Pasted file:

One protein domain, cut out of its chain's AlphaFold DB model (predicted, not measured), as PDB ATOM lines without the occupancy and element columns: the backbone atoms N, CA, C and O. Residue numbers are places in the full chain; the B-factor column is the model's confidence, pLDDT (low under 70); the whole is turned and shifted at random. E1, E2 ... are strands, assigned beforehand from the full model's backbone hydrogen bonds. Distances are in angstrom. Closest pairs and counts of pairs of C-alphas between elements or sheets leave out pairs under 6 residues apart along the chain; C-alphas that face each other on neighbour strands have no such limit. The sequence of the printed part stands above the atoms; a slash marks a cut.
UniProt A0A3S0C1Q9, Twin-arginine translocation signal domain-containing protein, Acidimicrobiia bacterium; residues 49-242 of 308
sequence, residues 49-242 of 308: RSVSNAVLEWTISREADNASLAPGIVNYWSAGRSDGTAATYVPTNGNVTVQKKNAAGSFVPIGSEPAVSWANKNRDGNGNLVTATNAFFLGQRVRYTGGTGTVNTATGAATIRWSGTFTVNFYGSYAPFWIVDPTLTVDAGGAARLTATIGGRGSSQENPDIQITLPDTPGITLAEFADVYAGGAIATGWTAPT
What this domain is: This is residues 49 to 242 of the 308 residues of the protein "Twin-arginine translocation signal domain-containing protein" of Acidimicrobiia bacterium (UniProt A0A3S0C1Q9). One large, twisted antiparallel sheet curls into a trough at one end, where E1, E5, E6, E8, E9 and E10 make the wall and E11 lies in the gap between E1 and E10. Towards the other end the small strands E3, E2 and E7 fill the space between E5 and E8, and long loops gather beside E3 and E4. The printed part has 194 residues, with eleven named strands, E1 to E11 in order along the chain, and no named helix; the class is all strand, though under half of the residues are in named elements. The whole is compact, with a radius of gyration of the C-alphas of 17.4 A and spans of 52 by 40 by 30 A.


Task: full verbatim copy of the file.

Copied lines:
One protein domain, cut out of its chain's AlphaFold DB model (predicted, not measured), as PDB ATOM lines without the occupancy and element columns: the backbone atoms N, CA, C and O. Residue numbers are places in the full chain; the B-factor column is the model's confidence, pLDDT (low under 70); the whole is turned and shifted at random. E1, E2 ... are strands, assigned beforehand from the full model's backbone hydrogen bonds. Distances are in angstrom. Closest pairs and counts of pairs of C-alphas between elements or sheets leave out pairs under 6 residues apart along the chain; C-alphas that face each other on neighbour strands have no such limit. The sequence of the printed part stands above the atoms; a slash marks a cut.
UniProt A0A3S0C1Q9, Twin-arginine translocation signal domain-containing protein, Acidimicrobiia bacterium; residues 49-242 of 308
sequence, residues 49-242 of 308: RSVSNAVLEWTISREADNASLAPGIVNYWSAGRSDGTAATYVPTNGNVTVQKKNAAGSFVPIGSEPAVSWANKNRDGNGNLVTATNAFFLGQRVRYTGGTGTVNTATGAATIRWSGTFTVNFYGSYAPFWIVDPTLTVDAGGAARLTATIGGRGSSQENPDIQITLPDTPGITLAEFADVYAGGAIATGWTAPT
What this domain is: This is residues 49 to 242 of the 308 residues of the protein "Twin-arginine translocation signal domain-containing protein" of Acidimicrobiia bacterium (UniProt A0A3S0C1Q9). One large, twisted antiparallel sheet curls into a trough at one end, where E1, E5, E6, E8, E9 and E10 make the wall and E11 lies in the gap between E1 and E10. Towards the other end the small strands E3, E2 and E7 fill the space between E5 and E8, and long loops gather beside E3 and E4. The printed part has 194 residues, with eleven named strands, E1 to E11 in order along the chain, and no named helix; the class is all strand, though under half of the residues are in named elements. The whole is compact, with a radius of gyration of the C-alphas of 17.4 A and spans of 52 by 40 by 30 A.